Pacific Coral Reefs Dying Faster Than Expected
CHAPEL HILL, North Carolina, August 7, 2007 (ENS) – The central and western Pacific Ocean contains 75 percent of the world's coral reefs and the world's highest coral diversity, but corals in this region are vanishing much more rapidly than previously thought, according to research that will be published tomorrow.
The reefs are disappearing at a rate of one percent per year, a decline that began decades earlier than expected, scientists from the University of North Carolina-Chapel Hill have learned. The study provides the first regional-scale and long-term analysis of coral loss in the central and western Pacific, where relatively little was known about patterns of reef loss.
"We have already lost half of the world's reef-building corals," said John Bruno, lead study author and associate professor of marine ecology and conservation in the Department of Marine Sciences at UNC-Chapel Hill.
Bruno and ecology graduate student Elizabeth Selig, compiled and analyzed a database of 6,000 surveys performed between 1968 and 2004 of more than 2,600 Indo-Pacific coral reefs.
Butterfly fish on a coral reef, Chuuk Island, Micronesia (Photo by Dr. James McVey courtesy NOAA)
Scientists rely on coral cover as a key indicator of reef habitat quality and quantity, the way forest scientists would measure an area covered by a tree canopy as a gauge of tropical forest loss.
Bruno and Selig found that coral cover in the Indo-Pacific region declined from 40 percent in the early 1980s to about 20 percent by 2003.
They were surprised to find that coral cover was similar whether reefs were maintained by conservationists or were unprotected.
"This consistent pattern of decline across the entire Indo-Pacific indicates that coral loss is a global phenomenon, likely due in part to large-scale stressors such as climate change," Bruno said.
Historically, coral cover hovered around 50 percent. But today, only about two percent of reefs in the Indo-Pacific have coral cover close to the historical baseline.
Nearly 600 square miles of reef have disappeared each year since the late 1960s, twice the rate of rainforest loss, the scientists found.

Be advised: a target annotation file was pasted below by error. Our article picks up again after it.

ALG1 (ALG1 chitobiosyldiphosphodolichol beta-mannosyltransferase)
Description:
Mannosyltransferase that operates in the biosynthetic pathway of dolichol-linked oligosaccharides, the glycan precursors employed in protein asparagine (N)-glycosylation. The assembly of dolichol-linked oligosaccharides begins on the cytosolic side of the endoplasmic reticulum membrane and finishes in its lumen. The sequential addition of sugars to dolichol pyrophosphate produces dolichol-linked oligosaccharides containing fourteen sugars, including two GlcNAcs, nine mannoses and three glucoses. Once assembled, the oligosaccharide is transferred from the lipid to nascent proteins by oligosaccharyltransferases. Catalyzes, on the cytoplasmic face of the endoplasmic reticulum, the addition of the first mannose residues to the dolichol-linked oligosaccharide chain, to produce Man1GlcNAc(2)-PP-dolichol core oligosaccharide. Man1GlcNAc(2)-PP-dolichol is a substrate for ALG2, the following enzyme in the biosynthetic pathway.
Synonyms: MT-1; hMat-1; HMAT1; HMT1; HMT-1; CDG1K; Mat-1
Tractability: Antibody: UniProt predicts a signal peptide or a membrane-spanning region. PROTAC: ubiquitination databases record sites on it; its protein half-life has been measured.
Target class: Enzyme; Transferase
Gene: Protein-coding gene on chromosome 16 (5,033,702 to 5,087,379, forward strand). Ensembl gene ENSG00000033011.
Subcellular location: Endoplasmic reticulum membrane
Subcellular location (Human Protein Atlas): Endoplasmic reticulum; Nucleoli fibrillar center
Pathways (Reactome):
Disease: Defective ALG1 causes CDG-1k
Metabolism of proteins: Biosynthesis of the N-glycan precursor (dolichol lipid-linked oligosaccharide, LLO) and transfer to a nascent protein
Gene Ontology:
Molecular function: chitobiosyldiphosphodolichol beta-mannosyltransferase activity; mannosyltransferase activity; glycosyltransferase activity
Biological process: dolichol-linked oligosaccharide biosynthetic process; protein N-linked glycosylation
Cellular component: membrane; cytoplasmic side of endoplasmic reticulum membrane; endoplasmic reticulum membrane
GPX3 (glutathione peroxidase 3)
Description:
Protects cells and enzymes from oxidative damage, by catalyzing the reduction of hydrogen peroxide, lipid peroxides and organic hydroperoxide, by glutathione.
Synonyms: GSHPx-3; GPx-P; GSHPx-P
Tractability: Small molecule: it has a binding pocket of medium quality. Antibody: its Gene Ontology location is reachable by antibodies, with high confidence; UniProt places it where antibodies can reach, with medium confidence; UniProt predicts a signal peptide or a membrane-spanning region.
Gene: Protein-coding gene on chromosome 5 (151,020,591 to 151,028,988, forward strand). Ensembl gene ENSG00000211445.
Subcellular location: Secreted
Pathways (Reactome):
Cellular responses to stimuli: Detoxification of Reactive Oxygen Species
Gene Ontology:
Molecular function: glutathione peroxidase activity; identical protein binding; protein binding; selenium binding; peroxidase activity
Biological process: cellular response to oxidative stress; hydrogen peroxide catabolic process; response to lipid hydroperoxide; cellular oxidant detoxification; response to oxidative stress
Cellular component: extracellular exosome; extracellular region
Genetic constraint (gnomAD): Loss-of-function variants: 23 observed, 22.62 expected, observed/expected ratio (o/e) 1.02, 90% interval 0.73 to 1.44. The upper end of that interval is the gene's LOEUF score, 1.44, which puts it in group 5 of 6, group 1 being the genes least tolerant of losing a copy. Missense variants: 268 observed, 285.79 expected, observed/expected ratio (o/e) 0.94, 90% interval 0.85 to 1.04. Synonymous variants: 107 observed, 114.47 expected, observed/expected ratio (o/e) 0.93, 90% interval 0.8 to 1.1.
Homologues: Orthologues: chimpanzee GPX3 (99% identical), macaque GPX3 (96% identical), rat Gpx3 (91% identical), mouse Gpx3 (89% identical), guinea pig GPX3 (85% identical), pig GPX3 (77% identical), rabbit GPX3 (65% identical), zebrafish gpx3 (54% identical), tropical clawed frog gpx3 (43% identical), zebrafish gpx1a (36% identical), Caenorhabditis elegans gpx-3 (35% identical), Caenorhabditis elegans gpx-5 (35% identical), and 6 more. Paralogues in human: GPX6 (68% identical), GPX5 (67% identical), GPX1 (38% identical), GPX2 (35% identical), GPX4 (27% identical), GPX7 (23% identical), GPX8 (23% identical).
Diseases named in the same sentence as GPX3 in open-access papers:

Coral disease, predators, rising ocean temperatures due to climate change, nutrient pollution, destructive fishing practices and sediment run-off from coastal development can all destroy reef communities.
"Indo-Pacific reefs have played an important economic and cultural role in the region for hundreds of years and their continued decline could mean the loss of millions of dollars in fisheries and tourism. It's like when everything in the forest is gone except for little twigs,a few lone trees," Selig said.
Although reefs cover less than one percent of the ocean globally, they play an crucial role for coastal communities, Bruno said. They underpin the fisheries and tourism industries and buffer coastlines from storms. When corals die, these benefits disappear.
Policy makers and resource managers searching for ways to reverse coral loss do have options, Bruno said.
"We can do a far better job of developing technologies and implementing smart policies that will offset climate change," he said. "We can also work on mitigating the effects of other stressors to corals including nutrient pollution and destructive fishing practices."
Funded by a grant by the National Science Foundation and the U.S. Environmental Protection Agency's Science to Achieve Results program, the study will be published tomorrow in the online journal "PLoS One."
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